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Saturday, February 14, 2009

In The Hearts And Minds Of All

I'm coming to my four month anniversary for being here in Cebu, Philippines.  I'll be leaving around the 1st of March.  The days have been flying by.  I'm sure this month will also pass very quickly. As the rest of the journey has.  I honestly do not feel like leaving, but this is what I need to do. I met Myra around October 15, when I arrived here in Cebu.  Myra has been my constant companion and girlfriend  every minute since that day.
She is a very sweet, caring, and wonderful woman.  Her companionship and understanding of me has made my trip here not only memorable, but forever life changing. Without her I would never have been able to meet the people I have met, and been witness to the lives and tragedies of many others.    Even with all the tragedy of this country there is something that draws you too it.  When I feel that I have seen enough, I blink my eyes and want more.  What it is that I want more of is hard to answer.  Maybe it's just the idea of being somewhere so different.  Maybe it is the view of a world that I have never seen, possibly a way life that I never imagined or witnessed until now. Stepping outside the door of my rented house,  I constantly look around me and see a land so foreign to me.
I have tried to comprehend all that is going on around me on this island called Mactan, and so far there is little comprehension.  It remains so puzzling to me.  So many questions.  The extremes are everywhere. Today I was waiting outside a store when I noticed a boy coming down the sidewalk towards me, he was eight or nine I think, dressed in a over sized t-shirt with sleeves, the shirt came down to his knees, and as is very common amongst much younger kids, her wore nothing under the shirt. He was barefoot.  I would almost bet he did not have a "home" to go to every night.  But I did see a big smile as he walked and daydreamed.  He stopped,  and was looking for something amongst some bushes.  At the same time a woman with her young son was standing at an outdoor ATM just a few steps from the sidewalk.  As the woman started to process her transaction her boy turned his attention on the other boy rummaging through the bushes,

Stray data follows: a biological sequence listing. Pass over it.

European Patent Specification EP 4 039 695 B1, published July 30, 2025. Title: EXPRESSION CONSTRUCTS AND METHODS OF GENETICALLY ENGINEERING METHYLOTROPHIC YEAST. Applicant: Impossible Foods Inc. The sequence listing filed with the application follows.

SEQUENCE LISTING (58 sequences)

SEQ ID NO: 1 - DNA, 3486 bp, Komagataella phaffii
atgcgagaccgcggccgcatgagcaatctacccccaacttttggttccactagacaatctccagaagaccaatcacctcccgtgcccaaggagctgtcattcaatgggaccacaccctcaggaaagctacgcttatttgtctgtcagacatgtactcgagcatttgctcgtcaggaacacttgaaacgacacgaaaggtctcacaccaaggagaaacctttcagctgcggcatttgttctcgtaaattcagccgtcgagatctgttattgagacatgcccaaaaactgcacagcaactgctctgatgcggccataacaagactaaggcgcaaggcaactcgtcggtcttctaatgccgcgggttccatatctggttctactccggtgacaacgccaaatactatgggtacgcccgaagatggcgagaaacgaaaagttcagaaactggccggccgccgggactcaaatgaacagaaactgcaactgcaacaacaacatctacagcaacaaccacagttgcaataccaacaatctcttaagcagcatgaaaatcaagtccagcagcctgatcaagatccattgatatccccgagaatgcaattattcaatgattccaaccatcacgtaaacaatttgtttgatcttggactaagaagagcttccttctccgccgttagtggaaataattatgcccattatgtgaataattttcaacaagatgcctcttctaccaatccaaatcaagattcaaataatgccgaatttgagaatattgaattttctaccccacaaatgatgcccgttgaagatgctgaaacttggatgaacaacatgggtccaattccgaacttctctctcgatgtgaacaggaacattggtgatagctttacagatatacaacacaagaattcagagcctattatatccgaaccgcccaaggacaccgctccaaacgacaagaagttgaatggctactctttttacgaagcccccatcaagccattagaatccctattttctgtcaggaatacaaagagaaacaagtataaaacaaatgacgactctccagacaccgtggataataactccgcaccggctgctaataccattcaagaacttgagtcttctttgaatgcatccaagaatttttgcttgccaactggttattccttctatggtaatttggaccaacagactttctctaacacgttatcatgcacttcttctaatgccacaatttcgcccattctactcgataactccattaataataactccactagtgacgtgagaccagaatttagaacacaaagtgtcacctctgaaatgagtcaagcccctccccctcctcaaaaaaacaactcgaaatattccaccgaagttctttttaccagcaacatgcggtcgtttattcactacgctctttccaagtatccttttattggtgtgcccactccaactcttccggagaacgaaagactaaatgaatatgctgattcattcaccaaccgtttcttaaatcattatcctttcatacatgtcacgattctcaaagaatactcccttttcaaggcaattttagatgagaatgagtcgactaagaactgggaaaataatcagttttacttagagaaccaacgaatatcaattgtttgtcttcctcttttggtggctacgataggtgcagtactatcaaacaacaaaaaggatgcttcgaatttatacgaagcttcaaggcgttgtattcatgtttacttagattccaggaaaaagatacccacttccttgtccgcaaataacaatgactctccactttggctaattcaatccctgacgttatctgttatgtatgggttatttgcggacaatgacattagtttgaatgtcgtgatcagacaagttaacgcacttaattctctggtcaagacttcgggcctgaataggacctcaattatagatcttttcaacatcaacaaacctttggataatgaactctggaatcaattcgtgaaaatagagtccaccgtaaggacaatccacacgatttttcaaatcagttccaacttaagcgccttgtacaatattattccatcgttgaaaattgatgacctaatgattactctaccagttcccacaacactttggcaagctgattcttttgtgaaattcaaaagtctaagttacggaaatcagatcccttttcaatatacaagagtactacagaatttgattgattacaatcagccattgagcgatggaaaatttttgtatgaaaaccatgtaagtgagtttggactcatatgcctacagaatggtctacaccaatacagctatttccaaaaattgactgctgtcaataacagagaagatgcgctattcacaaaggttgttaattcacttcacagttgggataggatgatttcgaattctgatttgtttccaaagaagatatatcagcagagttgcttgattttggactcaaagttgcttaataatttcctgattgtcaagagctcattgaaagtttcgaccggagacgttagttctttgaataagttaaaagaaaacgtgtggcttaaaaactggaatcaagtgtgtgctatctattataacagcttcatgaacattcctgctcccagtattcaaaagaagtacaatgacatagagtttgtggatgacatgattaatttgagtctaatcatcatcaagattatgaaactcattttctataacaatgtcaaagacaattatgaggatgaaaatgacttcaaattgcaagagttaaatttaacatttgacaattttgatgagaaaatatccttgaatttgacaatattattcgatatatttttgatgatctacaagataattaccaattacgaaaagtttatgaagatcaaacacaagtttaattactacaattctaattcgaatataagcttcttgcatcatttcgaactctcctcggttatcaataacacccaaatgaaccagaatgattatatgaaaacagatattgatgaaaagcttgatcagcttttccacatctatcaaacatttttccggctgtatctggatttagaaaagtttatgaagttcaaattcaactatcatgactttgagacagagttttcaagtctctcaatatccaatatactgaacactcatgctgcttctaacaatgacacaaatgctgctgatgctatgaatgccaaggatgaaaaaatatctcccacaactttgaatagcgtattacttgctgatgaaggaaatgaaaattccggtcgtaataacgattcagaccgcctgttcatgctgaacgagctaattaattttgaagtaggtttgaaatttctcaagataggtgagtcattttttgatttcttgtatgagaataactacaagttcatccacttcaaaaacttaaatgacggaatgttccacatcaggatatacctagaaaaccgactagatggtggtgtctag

undoubtedly looking for anything of value.  The little boy with his mother was eating  Fried Banana on  stick.  As the mother turned and took her son's arm to lead him down the stairs to the sidewalk the two boys met. The one boy reached out to ask for some Banana, the other boy started to reach out to give the Banana, and the mother saw this she yanked her son's arm and turned quickly away. Heading off down the sidewalk.  The other boy turned back to to the hedgerow and continued his search for survival.
While this memory of this child so hungry, burned in my mind, I was driving, the other day when I noticed two boys just leaning on the side of a little barbecue restaurant. Two girls were walking by and the one girl had some kind of food in her hand.  One of the boy's made a motion to ask for the food,  but this time the food was passed over to the hungry boy. With two hands the boy quickly raised the food to his mouth and tore into it!
At a very large intersection, that I drive thru almost daily, the "street" children always approach your car, asking for money.  At Christmas there were twice as many children begging for money.  Some of the children have made small instruments  from bottle caps that they will beat rhythmically on there hands and sing songs all of course hoping for any type of handout. Most of the children will come to either the driver side or the passenger side window and lean themselves against your window and will stare at you.  You can't imagine how hard you wish that light would turn.
At this intersection the other day I saw one of the regular boy's approach a SUV, the window rolled down and the boy reached up and was passed several slices of bread.  In as fast as the boy received the bread, he pushed the bread to his mouth again with both hands.  He turned away from the car and headed in another direction, but attracted the attention of the other kids who were quickly at his heels motioning and calling for some of the bounty he had just received.
These examples above are what I talk of when I say sometimes you feel you have seen enough, or even to much, but then again being part of the generosity, and certainly seeing it displayed by others is what makes you want and need more.

There can be no peace as long as there is grinding poverty.
-Tenzin Gyatso, The 14th Dalai Lama

Saturday, January 24, 2009

Just A Rainy Day Feeling #8